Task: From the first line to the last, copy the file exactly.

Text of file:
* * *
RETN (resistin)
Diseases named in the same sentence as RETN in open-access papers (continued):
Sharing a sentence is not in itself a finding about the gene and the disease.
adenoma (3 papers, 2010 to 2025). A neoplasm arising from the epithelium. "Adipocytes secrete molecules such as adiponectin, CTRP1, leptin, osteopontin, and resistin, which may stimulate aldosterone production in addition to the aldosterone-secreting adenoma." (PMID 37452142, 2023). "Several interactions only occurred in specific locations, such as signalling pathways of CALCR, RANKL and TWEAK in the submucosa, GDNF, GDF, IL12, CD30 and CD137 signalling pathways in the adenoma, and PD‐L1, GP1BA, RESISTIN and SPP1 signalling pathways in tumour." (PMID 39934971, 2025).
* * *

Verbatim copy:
RETN (resistin)
Diseases named in the same sentence as RETN in open-access papers (continued):
Sharing a sentence is not in itself a finding about the gene and the disease.
adenoma (3 papers, 2010 to 2025). A neoplasm arising from the epithelium. "Adipocytes secrete molecules such as adiponectin, CTRP1, leptin, osteopontin, and resistin, which may stimulate aldosterone production in addition to the aldosterone-secreting adenoma." (PMID 37452142, 2023). "Several interactions only occurred in specific locations, such as signalling pathways of CALCR, RANKL and TWEAK in the submucosa, GDNF, GDF, IL12, CD30 and CD137 signalling pathways in the adenoma, and PD‐L1, GP1BA, RESISTIN and SPP1 signalling pathways in tumour." (PMID 39934971, 2025).